Comprehensive AML and KYC Security Measures at FANTOM

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FANTOM’s AML and KYC Security Procedures

Recently, there have been rumors circulating about the security of FANTOM’s AML and KYC details, including allegations of compromised information such as dates of birth, selfies, and passports.

Rest assured, no user data collected from FANTOM’s systems has been compromised.

Individuals applying to join the whitelist for the crowdsale were required to provide specific details, including uploading copies of their passports. This information was crucial for successfully completing the AML and KYC processes, which were verified through our trusted third-party provider, Cynopsis—a leading technology solution provider for regulatory compliance in financial and professional services.

The whitelist data collected by FANTOM—comprising names, emails, selfies, and ID documents—for AML and KYC purposes remained secure and was never compromised by our systems. All data stored in our systems was securely encrypted (AES-256 and SHA-512) and promptly deleted after the whitelisting process concluded.

FANTOM conducted an internal security review that confirmed no signs of data leakage or breaches.

It’s important to remain vigilant against fake FANTOM websites or emails that attempt to deceive users, as these are beyond our control and may be attempts at fraud.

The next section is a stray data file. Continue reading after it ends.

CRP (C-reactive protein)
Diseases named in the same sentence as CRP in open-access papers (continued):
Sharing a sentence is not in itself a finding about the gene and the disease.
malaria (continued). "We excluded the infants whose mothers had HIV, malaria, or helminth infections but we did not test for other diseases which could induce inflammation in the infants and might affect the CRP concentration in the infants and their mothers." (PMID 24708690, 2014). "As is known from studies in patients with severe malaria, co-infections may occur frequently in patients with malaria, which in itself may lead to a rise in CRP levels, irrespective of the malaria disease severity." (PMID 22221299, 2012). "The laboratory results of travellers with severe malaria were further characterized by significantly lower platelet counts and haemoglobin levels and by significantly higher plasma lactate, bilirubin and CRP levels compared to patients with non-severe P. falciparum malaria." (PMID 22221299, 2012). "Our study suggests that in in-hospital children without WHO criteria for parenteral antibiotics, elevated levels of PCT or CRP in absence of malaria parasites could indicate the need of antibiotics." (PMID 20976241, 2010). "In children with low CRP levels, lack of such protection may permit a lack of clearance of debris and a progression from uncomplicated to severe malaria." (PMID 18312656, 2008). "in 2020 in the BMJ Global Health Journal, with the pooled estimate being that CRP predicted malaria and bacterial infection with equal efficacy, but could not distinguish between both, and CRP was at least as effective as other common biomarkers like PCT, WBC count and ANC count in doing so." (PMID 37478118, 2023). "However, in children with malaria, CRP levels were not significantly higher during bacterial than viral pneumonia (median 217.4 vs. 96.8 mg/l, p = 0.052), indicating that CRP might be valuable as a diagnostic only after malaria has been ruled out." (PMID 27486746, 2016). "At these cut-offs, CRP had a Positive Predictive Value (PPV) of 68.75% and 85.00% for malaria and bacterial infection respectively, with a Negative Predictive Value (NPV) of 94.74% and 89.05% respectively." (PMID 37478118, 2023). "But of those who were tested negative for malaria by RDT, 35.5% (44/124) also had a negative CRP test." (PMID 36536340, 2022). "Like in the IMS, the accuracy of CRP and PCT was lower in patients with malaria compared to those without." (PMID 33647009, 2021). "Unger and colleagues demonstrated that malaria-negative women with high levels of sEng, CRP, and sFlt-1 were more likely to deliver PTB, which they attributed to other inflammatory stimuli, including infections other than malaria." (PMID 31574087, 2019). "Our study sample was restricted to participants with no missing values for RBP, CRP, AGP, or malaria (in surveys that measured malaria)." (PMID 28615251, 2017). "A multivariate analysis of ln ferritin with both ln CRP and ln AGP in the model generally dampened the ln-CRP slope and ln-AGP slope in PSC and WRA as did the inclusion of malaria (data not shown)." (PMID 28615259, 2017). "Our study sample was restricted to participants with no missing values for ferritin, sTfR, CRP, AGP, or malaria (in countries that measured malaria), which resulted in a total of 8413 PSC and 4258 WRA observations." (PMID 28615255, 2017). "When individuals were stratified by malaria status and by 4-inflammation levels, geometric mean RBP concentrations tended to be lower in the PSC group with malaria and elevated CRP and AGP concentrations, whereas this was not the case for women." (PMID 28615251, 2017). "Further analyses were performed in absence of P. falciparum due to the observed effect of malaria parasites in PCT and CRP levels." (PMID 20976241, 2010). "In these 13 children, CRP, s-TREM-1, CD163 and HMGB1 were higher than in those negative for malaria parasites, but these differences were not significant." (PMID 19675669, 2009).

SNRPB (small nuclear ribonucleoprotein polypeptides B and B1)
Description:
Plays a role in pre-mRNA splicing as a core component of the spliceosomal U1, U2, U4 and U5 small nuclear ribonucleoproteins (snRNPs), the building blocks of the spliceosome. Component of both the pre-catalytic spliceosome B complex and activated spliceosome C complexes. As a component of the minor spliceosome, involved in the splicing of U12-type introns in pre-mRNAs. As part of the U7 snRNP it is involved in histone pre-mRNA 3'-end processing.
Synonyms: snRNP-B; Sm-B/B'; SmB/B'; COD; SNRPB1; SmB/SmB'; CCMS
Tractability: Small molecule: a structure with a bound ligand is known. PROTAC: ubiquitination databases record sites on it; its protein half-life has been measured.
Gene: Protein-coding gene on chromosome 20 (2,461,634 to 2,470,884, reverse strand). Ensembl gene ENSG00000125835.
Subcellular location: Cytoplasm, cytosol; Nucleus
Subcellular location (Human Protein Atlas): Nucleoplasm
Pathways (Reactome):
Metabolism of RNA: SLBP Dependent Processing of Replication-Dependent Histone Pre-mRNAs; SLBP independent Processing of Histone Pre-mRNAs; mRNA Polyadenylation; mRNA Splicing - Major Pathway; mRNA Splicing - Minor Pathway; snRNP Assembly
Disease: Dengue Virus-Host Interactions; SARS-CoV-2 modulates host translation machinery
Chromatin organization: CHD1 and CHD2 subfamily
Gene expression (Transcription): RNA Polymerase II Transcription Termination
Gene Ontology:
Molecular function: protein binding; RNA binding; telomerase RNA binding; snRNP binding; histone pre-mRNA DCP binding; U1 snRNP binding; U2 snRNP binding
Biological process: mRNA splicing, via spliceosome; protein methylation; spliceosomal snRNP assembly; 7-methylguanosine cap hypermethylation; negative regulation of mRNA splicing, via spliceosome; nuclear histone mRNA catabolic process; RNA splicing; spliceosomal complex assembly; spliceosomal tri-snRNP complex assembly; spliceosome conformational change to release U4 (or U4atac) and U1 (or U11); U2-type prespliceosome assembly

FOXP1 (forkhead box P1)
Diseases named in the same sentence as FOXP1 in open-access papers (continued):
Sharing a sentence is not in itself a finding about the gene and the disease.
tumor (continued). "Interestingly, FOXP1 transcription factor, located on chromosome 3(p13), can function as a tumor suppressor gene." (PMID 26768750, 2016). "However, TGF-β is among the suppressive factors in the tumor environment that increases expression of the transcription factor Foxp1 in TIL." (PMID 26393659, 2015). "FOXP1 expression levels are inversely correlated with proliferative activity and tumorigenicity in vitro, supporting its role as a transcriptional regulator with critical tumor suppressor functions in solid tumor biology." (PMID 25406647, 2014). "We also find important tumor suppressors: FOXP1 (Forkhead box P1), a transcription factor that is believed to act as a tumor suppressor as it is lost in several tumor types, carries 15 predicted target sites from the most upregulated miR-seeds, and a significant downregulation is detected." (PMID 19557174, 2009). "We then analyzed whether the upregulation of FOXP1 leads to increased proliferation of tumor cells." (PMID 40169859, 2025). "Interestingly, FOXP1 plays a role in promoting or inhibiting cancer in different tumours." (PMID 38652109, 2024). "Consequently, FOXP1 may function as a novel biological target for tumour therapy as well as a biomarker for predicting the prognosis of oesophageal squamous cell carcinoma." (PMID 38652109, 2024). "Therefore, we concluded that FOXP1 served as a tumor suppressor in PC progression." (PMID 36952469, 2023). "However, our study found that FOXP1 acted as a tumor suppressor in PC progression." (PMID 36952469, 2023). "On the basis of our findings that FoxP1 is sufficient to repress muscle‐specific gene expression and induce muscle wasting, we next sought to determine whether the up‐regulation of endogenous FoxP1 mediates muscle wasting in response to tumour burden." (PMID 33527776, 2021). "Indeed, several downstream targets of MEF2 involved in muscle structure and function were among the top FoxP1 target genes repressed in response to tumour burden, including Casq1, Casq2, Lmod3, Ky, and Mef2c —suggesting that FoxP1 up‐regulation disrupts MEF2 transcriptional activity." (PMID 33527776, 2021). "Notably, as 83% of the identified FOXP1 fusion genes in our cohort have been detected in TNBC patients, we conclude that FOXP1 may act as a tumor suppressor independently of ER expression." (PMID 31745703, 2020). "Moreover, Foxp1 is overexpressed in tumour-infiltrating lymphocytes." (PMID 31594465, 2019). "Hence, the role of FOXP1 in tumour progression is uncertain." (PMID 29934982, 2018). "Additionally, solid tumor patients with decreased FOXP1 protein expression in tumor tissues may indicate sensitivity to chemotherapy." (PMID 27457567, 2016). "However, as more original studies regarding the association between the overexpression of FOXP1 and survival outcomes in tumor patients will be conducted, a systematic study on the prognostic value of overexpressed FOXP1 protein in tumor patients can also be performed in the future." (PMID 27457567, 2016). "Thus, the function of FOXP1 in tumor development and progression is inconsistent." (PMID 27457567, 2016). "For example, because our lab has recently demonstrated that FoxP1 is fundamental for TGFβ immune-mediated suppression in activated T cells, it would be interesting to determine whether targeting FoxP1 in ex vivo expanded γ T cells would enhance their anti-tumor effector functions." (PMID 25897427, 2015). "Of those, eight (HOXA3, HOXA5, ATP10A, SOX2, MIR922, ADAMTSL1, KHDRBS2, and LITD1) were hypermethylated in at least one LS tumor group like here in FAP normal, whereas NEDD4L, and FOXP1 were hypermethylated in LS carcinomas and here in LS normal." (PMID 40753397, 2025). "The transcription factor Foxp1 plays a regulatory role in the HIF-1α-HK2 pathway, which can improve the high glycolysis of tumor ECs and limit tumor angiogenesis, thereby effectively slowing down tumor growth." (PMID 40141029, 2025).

FANTOM’s Data Management and Security Procedures

  • All data submitted on FANTOM’s whitelisting page was encrypted using AES-256 and SHA-512.
  • AES-256: This encryption standard, also utilized by entities like the National Security Agency (NSA), ensures robust data protection.
  • SHA-512: A widely trusted Secure Hash Algorithm used globally for data integrity and security.

Upon form submission, user data was encrypted and securely transmitted via a POST request to an Amazon S3 database accessible only through an IP address restricted to FANTOM’s office. The only plaintext stored was the “nickname” field.

The whitelisting page password was encrypted using RSA public-key cryptography, with the private key stored securely offline on a single local PC within FANTOM’s office.

Selfies and passport images were encrypted using AES-256, with decryption only possible offline using the randomly changing private key securely stored in FANTOM’s office.

For a breach to occur, an attacker would need to access our database server from FANTOM’s office IP address and physically obtain the private key.

We appreciate your ongoing support.